Foreign Exchange Trading
Although foreign exchange trading, or Forex, may seem complicated at first, trading in currencies can actually be a great way to diversify a portfolio quickly and easily. But what kinds of currencies can be traded? The answer is almost all of them. However, a few are more popular than others, making them easier and faster trades. Our platform allows you to:
Trade the most commonly exchanged currencies including:
- US dollar
- EU euro
- Japanese yen
- British pound
- Swiss franc
- Canadian dollar
- Australian/New Zealand dollar
- South African rand
Trade in less popular currencies including:
- Mexican pesos
- Chinese yuan
- South Korean won
- Brazilian real
Trading in Currencies
Forex trading, or trading in foreign currencies, is the buying and selling of one nation's currency in exchange for another. Trading occurs in pairs, typically involving the US dollar (USD) and another nation's currency. When the USD is not involved, the transaction is called a "cross pair."
Trades are expressed with a base currency, first followed by the quote currency, then followed by a bid (the cost of selling the base currency) and ask price (the cost of buying the target currency). So, for example, a trade involving a US dollar and a Japanese yen would look like this: USD/JPY: 1.2836 1.2839.
The difference between the bid and the ask price is called the pip spread. A pip is the smallest unit of measure for any currency, usually found at the fourth digit after the decimal point. In US dollars, each pip is the equivalent of one-hundredth of a penny. The Japanese yen offers an important exception to the pip rule in that JPY pips are the second unit after the decimal point (i.e., each pip equals one cent).
Characteristics of the Seven Most Popular Currencies
US Dollars (USD)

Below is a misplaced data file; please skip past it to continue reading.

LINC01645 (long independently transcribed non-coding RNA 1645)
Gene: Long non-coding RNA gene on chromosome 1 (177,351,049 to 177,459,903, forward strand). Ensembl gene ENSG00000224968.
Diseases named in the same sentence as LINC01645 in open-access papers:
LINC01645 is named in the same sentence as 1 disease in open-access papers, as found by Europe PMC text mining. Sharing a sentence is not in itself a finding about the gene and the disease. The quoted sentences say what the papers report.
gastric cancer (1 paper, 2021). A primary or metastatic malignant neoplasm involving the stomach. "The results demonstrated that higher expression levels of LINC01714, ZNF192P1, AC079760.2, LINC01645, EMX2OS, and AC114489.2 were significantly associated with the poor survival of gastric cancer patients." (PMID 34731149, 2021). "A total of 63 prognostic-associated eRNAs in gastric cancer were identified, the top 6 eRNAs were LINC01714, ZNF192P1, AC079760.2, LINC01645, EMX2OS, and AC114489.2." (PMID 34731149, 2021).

The US dollar is the currency of the world's largest economy, the United States of America. The value of the dollar rises and falls based on typical financial indicators like gross domestic product and financial reports like manufacturing and employment. It also moves based on announcements of the central bank. Often serving as the benchmark by which other currencies are rated, the US dollar is one of the most important currencies in the world.
European Euro (EUR)
The euro is the EU's answer to the US dollar. Serving as the currency of the European Union, a financial confederation of European nations, the euro has become the primary currency of most EU member states. Compared to its American counterpart, the euro tends to move slower, with average trading between 30-40 pips per day, and more volatile days seeing around 60 pips.
Japanese Yen (JPY)
The Japanese yen (JPY) is the currency of the geographically small, but financially powerful nation of Japan. The currency tends to have a lower interest rate than some comparable currencies, causing it to trade more erratically than the US dollar or the EU euro. Thus, while average trading days see 30-40 pips, volatile days can see as much as 150 pips.
British Pound (GBP)
The British pound tends to be a little more volatile than the European Euro. Sometimes referred to as the "pound sterling" or "cable," the British pound often has a wider trading range during a typical day, with swings that can run as wide as 100-150 pips. Much of this volatility comes from London and US trading sessions, and there tends to be much more minimal movement during Asian trading hours.
Swiss Franc (CHF)
Much like the European Euro, the Swiss franc tends to be fairly stable during individual trading sessions. Thus, average daily trading tends to run around 35 pips per day.
Canadian Dollar (CAD)
The Canadian dollar tends to run in line with other major currencies throughout the trading day. Thus, it has daily ranges of around 30-40 pips on average. Due to its vast oil reserves, the Canadian dollar tends to experience more influence from the price of crude oil than other major currencies. Because crude oil is a major export for Canada, many traders use the currency exchange to hedge risk against the current oil commodity prices, or as a means of speculation.
Australian/New Zealand Dollar (AUD/NZD)
The Australian and New Zealand dollars (AUD and NZD) have historically offered some of the highest yields of the major currencies. As a result, these currencies can be quite volatile depending on current market conditions. However, on average, the AUD and NZD both experience typical ranges of 30-40 pips, similar to other major currencies. These currencies also tend to run in line with silver and gold commodities (major exports for both nations).